of the Princeton line or with those swiftly
wheeling: «edge« thai put the Princeton tackles
righi to sleep. Yard by yard the New-Yorkers
forged their way ahead, ami it was their
doughty Captain Morley who finally was pushed
across the Hn< for a touchdown. Bruce kicked
the goal and the Columbia grandstand went
Play for the rest of the half was kept about
midfleld. Princeton tried some -nd-runnli.K but
the Columbia ends were sure tacklers. and the
Tigers could not gain. Ju*.t before time was
called they made a feeble try for a field goal.
Then th- Columbia brass bands broke out into
ragtime melodies, and th.- air was tilled with
blue and white nags.
Princeton started in the second half with a
great rush, and for a time played old-fashioned
Tiger football. Her attack was irresistible, and
those eager Tiger backs woke Into life and
squirmed an( i twisted yard after yard out of
Columbia's previous di main. Straight down to
C< lumbla's 10-yard line the brave fighters
pushed their way. But here Columbia made a
puperb r;ar.d and held the driving enemy for
four downs. This was the Tigers' best oppor
tunity to score by straight football, and her
failure showed up li^r \\>-akn<'*s in .iflVn.-e most
PRINCETON GETS A TOUCHDOWN.
The Cersey eleven regained the ball on a
kick, but couldn't gain a thing:, and so made
another try for a field goal. It was a feeble
effort, and Weekes, the swift, the resourceful
and the slippery, caught the leather on the fly
and dodged a half a dozen Princeton tackier*.
Columbia punted to mldrield. The ball was
kicked back, and Weekes once more scored a
dandy run. making the Tiger tacklers look like
thirty csnts. The Columbia team again started
in its machine work, but all of a sudden
slipped a cog". It was fullback Berrien that
dropped the ball In mldfleld. Roper, for Prince
ton, grabbed it, and started off at a terrific
clip, the Princeton followers howling him on.
The whole Columbia eleven set out in hot pur
suit, but they were not In the running and the
Princeton rusher dashed half the field for a
touchdown. Then came Princeton's careless
Women's Fine SUITS Ng
This is an extraordinary offering of high-class and quite elegant street suits away
below their worth — at January prices in the beginning of November. There are no
better styles nor better tailoring to be had at the regular prices of these suits. The re
ductions will take them away in a jiffy. These :
Suits worth up to $50, at $35
Suits worth up to $75, at $50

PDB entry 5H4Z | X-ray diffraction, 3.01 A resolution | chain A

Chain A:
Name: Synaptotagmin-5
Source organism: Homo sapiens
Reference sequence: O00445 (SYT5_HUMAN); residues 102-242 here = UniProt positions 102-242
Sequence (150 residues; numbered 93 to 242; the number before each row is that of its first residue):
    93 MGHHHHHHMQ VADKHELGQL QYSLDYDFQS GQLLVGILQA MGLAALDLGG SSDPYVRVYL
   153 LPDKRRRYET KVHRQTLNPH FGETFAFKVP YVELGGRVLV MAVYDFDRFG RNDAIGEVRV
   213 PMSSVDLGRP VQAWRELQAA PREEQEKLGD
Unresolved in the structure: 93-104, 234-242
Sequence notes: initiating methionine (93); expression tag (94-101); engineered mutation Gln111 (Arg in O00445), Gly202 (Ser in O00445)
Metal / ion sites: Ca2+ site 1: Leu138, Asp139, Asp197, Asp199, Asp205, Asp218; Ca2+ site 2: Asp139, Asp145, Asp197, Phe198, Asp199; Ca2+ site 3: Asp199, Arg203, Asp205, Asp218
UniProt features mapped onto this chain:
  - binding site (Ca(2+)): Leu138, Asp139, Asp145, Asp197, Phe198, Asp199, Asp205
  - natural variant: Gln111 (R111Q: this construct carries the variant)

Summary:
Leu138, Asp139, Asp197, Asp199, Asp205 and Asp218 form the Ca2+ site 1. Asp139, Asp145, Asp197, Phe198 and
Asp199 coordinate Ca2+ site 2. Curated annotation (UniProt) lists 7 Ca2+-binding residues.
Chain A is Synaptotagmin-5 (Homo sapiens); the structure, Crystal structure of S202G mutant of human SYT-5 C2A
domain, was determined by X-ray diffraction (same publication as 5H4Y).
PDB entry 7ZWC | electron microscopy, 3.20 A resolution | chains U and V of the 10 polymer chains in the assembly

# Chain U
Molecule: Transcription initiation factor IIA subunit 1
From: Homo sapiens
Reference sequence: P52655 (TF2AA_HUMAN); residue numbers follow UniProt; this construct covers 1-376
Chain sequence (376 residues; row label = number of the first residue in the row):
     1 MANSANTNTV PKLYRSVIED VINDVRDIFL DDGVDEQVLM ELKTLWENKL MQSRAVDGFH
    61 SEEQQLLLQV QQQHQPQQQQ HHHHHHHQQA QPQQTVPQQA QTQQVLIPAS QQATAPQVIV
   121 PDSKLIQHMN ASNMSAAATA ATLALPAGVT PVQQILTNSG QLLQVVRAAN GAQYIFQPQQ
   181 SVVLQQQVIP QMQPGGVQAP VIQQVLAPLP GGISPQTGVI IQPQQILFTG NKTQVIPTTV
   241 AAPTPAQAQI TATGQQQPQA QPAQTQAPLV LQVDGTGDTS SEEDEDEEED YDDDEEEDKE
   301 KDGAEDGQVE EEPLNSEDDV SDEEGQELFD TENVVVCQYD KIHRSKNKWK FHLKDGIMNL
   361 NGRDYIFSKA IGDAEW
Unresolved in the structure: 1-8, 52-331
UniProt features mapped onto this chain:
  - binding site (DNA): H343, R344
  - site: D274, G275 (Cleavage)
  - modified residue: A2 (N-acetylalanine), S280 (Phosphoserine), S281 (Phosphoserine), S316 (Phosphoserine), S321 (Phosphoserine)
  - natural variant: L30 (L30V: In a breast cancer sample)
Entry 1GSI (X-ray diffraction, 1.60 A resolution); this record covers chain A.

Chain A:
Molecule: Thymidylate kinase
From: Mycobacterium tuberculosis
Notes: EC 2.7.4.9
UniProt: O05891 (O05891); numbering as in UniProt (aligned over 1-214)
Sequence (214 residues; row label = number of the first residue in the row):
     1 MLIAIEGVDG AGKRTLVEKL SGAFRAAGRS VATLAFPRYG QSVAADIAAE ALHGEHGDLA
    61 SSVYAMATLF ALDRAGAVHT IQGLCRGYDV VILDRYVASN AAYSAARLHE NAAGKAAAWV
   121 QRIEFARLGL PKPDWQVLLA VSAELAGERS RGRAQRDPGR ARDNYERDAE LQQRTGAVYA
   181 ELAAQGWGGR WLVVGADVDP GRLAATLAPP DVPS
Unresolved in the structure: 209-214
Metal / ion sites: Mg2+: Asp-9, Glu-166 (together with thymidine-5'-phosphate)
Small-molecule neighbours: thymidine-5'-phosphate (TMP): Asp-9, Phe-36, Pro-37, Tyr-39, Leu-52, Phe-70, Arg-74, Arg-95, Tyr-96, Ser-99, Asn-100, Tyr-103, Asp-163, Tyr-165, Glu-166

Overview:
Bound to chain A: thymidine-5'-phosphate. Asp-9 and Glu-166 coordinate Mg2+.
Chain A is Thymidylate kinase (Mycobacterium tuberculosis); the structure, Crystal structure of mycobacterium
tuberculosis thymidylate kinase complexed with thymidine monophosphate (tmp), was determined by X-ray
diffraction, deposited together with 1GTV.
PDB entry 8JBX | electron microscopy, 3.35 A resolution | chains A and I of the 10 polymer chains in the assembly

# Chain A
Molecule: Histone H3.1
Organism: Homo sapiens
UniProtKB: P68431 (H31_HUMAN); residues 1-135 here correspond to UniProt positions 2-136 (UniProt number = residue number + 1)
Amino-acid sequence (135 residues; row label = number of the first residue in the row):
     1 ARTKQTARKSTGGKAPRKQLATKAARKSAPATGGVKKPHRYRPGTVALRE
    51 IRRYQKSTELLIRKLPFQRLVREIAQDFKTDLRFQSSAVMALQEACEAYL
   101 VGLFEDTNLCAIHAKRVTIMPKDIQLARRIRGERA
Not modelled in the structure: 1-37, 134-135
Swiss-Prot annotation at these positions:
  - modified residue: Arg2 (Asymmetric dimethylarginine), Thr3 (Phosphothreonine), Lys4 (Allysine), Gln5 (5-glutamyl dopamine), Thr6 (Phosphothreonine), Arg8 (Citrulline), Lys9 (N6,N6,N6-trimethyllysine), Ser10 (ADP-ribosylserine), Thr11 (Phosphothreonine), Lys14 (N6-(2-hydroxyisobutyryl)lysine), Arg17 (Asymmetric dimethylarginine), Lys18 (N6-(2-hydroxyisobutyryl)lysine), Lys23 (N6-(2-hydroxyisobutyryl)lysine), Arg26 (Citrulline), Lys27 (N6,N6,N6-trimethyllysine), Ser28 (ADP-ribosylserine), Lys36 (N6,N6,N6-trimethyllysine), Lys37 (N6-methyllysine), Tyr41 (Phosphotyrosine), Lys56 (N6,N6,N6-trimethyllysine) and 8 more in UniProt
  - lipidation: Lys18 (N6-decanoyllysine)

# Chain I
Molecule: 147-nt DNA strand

Suits worth up to $105, at $75.
. c .-cmd Boor Lima way. ' ,
"She New It has been moved — crowded out by the Shoe Store. Still
IAPANFSE ' a the Basement, but more convenient than before. I^ight in
r\D IT front Of thC Women ' s Reception Room and Tenth street
STOR.E elevators. It's particularly inviting now, both in appearance
and in its remarkably low-priced offerings — this house-warming greeting.
An importer lets us have some Japanese goods at prices that enable us to sell at
one-third to one- half regular:
Vasei «t 25c to $5 etch. The values irfiheie Ttrioos grwpi run from 50c to $10.
Umbrella Stand* at 90c and $1.50, inttead of $1.50 and $2.25.
Tokanabi Jardinieres at 15c, 2Sc and 50c instead of 20c, 35c and 75c.
Mr. Shinjiro Take, a Japanese free-hand artist, attracts interested attention in his
daily work here.
Basement. _____—— — — — — _^________ .
Formerly A. T* Stewart fit Co.. Bio»dw»y. Fourth Avcaoe, Ninth and Tenth Streets.
handling of the ball. Just as the goal was to be
tri*-d. and the slip-up left Princeton with a total
of 5 to Columbia's •; and a sad feeling that
lifo was not what it was cracked up to be.
HOW THE GAME ENDED.
The shadow's had long ago begun to lengthen
and an Indian summer twilight haze was begin
ning to steal over the field. To the east a big
yellow moon was just rising above the puffing
engines on tiie high tracks in the south stands
the Princeton students, loyal to the end. broke
into th» refrain or "Old Nassau." It was the
Tiger swan song. for dnf»-at swift and sure was
overwhelming the Orange and Black. They
struggled against it with vain Jesperaiton. Twice
little Meier made twenty and twenty-live yard
runs, and thrice the Tigers got within striking
distance so that they could try again for a
Held poal. Bur all their attempts were feeble
ami as the time grew short Columbia*? blood
row with the strength of victory, and her rush
ers.*becan to push Princeton rapidly down the
Held.- But suddenly the umpire's whistle sounded
loud and shrill, and a Columbia flood poured
down Into the leJd and .-wept up the victors In
Summary -Columbia, 0; Princeton 5; touch
down; Morley. Roper. Goal. Bruce. Referee
uangford. of Trinity. Umpire. Whiting, of Cor-
MT'CH CHAGRIN AT PRINCETON.
Princeton. N. J.. Nov. t-The r.nOergradunte?
who remained her- to-day are greatly depressed
over the result of the game with Columbia in New-
York. For two hours a big crowd of the en
thuaiastlo «uUent» watched the bulletins In front
of the telegraph offices anxiously. When the ana!
score \s.-,y d< -"te.i they silently scnttere,] and went
to their rooms deeply disappointed.
BUS GAMES YET TO BE PLATED:
THE fHIRF 9TRrOGI.ES THAT Win. MARK THE
WIND-UP >f THE SEASOX.
'i'!.-- t-oU«ge : '-..:: situation has begun tiuw to
narrow down to v few big games, and the season
will be wound up within a little over three week-.
The football year to date ha« been highly interest
ing. One of the chief virtues of football as a sport
me the surprises which It unfolds. One of these
was the way In which Columbia held Yale down a
little over a week ago. The others, and very